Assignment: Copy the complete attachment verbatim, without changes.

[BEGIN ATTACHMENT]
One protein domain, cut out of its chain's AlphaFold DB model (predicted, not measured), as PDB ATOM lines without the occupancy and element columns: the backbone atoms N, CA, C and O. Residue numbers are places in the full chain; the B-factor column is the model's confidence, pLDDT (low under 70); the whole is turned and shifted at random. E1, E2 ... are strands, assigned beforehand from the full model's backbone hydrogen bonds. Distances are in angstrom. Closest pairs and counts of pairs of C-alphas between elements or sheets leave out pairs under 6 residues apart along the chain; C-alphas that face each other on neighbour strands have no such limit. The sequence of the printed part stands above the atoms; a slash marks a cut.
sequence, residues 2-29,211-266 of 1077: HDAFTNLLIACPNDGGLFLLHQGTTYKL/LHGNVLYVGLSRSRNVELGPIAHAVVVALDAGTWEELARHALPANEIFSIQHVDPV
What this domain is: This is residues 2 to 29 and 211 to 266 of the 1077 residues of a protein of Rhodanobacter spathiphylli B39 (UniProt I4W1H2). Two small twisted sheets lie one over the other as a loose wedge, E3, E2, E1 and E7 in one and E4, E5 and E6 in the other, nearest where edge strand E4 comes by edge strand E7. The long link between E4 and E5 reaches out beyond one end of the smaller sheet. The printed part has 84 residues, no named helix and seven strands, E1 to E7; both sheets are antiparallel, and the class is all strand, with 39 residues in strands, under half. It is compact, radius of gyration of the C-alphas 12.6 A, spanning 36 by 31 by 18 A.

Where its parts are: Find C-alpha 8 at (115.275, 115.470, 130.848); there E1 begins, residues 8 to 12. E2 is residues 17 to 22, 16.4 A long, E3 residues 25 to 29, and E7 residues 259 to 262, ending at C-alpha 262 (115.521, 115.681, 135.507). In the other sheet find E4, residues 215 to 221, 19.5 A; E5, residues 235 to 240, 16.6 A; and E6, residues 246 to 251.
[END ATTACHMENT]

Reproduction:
One protein domain, cut out of its chain's AlphaFold DB model (predicted, not measured), as PDB ATOM lines without the occupancy and element columns: the backbone atoms N, CA, C and O. Residue numbers are places in the full chain; the B-factor column is the model's confidence, pLDDT (low under 70); the whole is turned and shifted at random. E1, E2 ... are strands, assigned beforehand from the full model's backbone hydrogen bonds. Distances are in angstrom. Closest pairs and counts of pairs of C-alphas between elements or sheets leave out pairs under 6 residues apart along the chain; C-alphas that face each other on neighbour strands have no such limit. The sequence of the printed part stands above the atoms; a slash marks a cut.
sequence, residues 2-29,211-266 of 1077: HDAFTNLLIACPNDGGLFLLHQGTTYKL/LHGNVLYVGLSRSRNVELGPIAHAVVVALDAGTWEELARHALPANEIFSIQHVDPV
What this domain is: This is residues 2 to 29 and 211 to 266 of the 1077 residues of a protein of Rhodanobacter spathiphylli B39 (UniProt I4W1H2). Two small twisted sheets lie one over the other as a loose wedge, E3, E2, E1 and E7 in one and E4, E5 and E6 in the other, nearest where edge strand E4 comes by edge strand E7. The long link between E4 and E5 reaches out beyond one end of the smaller sheet. The printed part has 84 residues, no named helix and seven strands, E1 to E7; both sheets are antiparallel, and the class is all strand, with 39 residues in strands, under half. It is compact, radius of gyration of the C-alphas 12.6 A, spanning 36 by 31 by 18 A.

Where its parts are: Find C-alpha 8 at (115.275, 115.470, 130.848); there E1 begins, residues 8 to 12. E2 is residues 17 to 22, 16.4 A long, E3 residues 25 to 29, and E7 residues 259 to 262, ending at C-alpha 262 (115.521, 115.681, 135.507). In the other sheet find E4, residues 215 to 221, 19.5 A; E5, residues 235 to 240, 16.6 A; and E6, residues 246 to 251.